If I’m carrying out both structural and copy editing tasks, I may switch from one to the other so that spelling errors don’t distract me when I’m focussed on the structure of the piece. Proofreading, however, must always be the final quality check.


The term ‘proofread’ is often misused to mean a light copyedit, but it is traditionally that stage in the publishing process when a proofreader checks the proof – copy which is in its final form, ready to print – to ensure that all corrections from the editor or author have been incorporated into the final work. Proofreading should always be the last step before a document is printed or published.

Ideally, web proofreading is done in a preview environment, before content is moved live. However, not all content management systems allow for this, so it is sometimes done immediately after publishing. In this case, it’s important that corrections can be made quickly.

Proofreading a website includes checking that:

  • previous changes have been incorporated
  • no new errors have been introduced
  • all hyperlinks work correctly.

Establish a shared understanding

There are other terms for different levels of editing – some people refer to developmental, style and verification edits – but what’s important is that both the client and editor have a shared understanding of what is needed, and what is to be done.


Video SEO: worth the effort?

A few years ago, an article from Agency Post (Why Video Is Online Marketing’s Best Kept Secret) led me to investigate the claim that adding videos to a website will result in improved search engine results, and increased sales.

My first response was scepticism: given that search engines such as Google can’t ‘see’ the content of a video (unless it’s captioned), why would they give extra credit to a page containing one? Any why would a video necessarily increase sales?

Video SEO

The Agency Post article quotes impressive figures: ‘If you have a video on your website, it’s 50 times more likely to be ranked on the first page of Google.’ Unfortunately, the research on which this claim is based was already more than three years old (The Easiest Way to a First-Page Ranking on Google). It might still be true, but then again it might not.

Benjamin Wayne (in How To Use Video SEO To Jump To The Top Of Google Search Results) advises that since Google can’t see the content of your video, you can post it multiple times with different titles to attract different search queries. This sounds very much like the ‘black hat’ SEO technique of publishing multiple copies of text content to artificially boost search engine ranking: a technique which has become less successful as search engine algorithms have become ever more sophisticated. If enough people try to game the system, search engines will learn to ignore them.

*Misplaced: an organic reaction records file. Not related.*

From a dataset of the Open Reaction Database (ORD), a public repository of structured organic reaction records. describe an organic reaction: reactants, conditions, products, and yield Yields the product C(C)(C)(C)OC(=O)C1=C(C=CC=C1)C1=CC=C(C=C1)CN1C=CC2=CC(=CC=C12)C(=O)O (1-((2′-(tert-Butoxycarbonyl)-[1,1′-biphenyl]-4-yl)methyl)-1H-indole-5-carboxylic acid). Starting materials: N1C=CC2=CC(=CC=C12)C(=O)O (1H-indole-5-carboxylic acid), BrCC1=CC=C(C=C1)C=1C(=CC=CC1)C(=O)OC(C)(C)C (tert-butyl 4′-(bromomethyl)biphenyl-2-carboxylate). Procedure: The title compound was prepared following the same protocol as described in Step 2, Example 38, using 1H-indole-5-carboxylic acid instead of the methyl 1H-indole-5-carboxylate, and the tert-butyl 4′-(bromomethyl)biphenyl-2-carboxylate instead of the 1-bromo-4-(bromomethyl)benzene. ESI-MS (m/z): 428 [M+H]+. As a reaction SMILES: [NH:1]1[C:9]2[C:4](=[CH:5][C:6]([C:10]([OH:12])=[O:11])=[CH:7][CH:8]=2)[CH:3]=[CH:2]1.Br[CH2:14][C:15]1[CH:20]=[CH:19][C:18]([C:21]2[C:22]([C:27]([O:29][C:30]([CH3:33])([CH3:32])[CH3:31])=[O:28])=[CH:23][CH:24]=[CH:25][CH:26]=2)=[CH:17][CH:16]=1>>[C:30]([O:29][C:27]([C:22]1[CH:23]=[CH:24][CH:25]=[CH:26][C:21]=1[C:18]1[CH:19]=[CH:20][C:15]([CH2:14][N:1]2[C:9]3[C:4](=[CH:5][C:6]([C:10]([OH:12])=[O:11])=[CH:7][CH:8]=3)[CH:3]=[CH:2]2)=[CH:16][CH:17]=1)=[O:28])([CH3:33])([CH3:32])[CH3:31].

Converting visitors into buyers

I’m not a patient person, and my internet connection isn’t always as fast as I would like it to be, so if I’m going to play a video it needs to provide a return on the investment of my time. It takes longer to watch someone talking than to read the same content, so I’ll watch a video of a talking head only if I have reason to believe there’s something pretty special about what they have to say.

If your video shows me something that’s hard to explain in words – how to cut a mortise joint, or judge when a custard is cooked – then it may well be worthwhile waiting for the video to load, and the video in turn might help to persuade me to buy the mortise saw or double boiler you’re selling. If it’s a video of someone telling me how wonderful your product is, I’m not going to waste my time. A testimonial that looks slick will be discounted as ‘marketing fluff’; one that looks amateur is just embarrassing.


If you care about accessibility (and you should: read Access all areas) any video on your site must be captioned or have a text equivalent. In addition to meeting accessibility guidelines, this ensures that search engines can understand your content. (Of course it also means that you can’t publish multiple copies with different titles and expect to fool them into treating each copy as a unique piece of content.)

What next?

If video is relevant to your visitors, by all means use it. Provide captioning or a text equivalent to ensure that it’s accessible. Follow Forester’s advice (The Easiest Way to a First-Page Ranking on Google) and Google’s (About video content in Sitemaps) to ensure that it has the best chance of appearing in search results.

But don’t add video for its own sake and expect instant improvements in your search engine rankings.

Instead, publish content that helps your visitors complete the tasks that matter to them: contact me to find out how.

SEO: Metadata and more

In my introduction to search engine optimisation, I addressed ways that a writer or editor can create content which can be found by search engines: this article will look at other influences on your search engine rankings.


There is more to a web page than the words and images that appear in your browser window. Metadata is information about a page that doesn’t appear in the browser, but is read by the robots that build search engine results.